However, despite the higher demand in H2 2019, subsidies have been lowered every year for different countries. Therefore, even though module prices may rebound during the peak season, the range of price increase is not likely to be as significant as that for the mid-to-upstream sectors of the supply chain. This was also the greatest challenge faced by module manufacturers this year. That’s why all module makers are aggressively coming up with new technologies, for example, products with larger-sized wafers, full square wafer, or half-cut, multi-busbar (MBB), shingled, bifacial, etc. They did so to further increase the cost effectiveness of products, widening the gap of module power output with conventional modules to pursue greater profits.
Judging from module makers’ capacity plans this year, most manufacturers chose to expand machines that are compatible with half-cut and MBB technologies. A few chose to expand shingled module production lines. It’s very rare now to see conventional production line expansion. Also, some manufacturers have upgraded existing production lines to bifacial, or special production lines that can fit wafers with sizes of 158.75 mm, 161.7 mm, or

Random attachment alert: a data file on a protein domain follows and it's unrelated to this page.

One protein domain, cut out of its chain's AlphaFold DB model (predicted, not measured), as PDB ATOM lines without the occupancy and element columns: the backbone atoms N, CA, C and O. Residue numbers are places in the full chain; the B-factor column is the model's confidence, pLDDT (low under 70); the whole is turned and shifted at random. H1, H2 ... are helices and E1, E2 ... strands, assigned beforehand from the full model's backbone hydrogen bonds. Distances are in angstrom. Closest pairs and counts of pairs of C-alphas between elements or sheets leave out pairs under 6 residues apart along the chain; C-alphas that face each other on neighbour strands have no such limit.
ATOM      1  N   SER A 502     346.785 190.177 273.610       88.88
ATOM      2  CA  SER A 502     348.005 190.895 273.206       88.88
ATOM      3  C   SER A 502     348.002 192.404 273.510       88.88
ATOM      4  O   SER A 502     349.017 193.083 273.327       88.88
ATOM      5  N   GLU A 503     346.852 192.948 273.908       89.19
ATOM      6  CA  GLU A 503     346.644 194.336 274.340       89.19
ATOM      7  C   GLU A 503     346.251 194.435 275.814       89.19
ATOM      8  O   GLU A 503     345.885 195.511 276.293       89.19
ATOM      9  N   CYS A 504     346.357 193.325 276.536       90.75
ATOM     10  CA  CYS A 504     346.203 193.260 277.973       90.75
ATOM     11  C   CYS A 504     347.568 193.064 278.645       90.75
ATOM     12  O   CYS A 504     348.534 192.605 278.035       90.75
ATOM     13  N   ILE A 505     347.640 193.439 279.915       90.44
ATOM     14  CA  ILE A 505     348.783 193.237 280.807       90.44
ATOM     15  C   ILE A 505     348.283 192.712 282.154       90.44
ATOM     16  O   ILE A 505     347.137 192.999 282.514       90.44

166 mm. All manufacturers are getting ready for a year with product variety and a surge in module wattage.
Looking ahead to 2019, global demand is expected to increase by 16 GW, from 98 GW in 2018 to 114 GW in 2019. The market share of the top 10 manufacturers will remain at about 70%, but we forecast that mono products will make up nearly 56% of the total. In addition, the actual shipment of special modules will rise substantially, and thus manufacturers with lower high efficiency or special module shipment ratios may see reduced profits this year.
For cells, the top cell manufacturer in 2018 was Tongwei. Aiko and UNIEX ranked joint second, while URE and Motech ranked fourth and fifth respectively.
2018 could be seen as a turning point for the cell segment. With the large-scale and cost advantage of new capacities, top-tier manufacturers like Tongwei, Aiko, and UNIEX posted shipments of over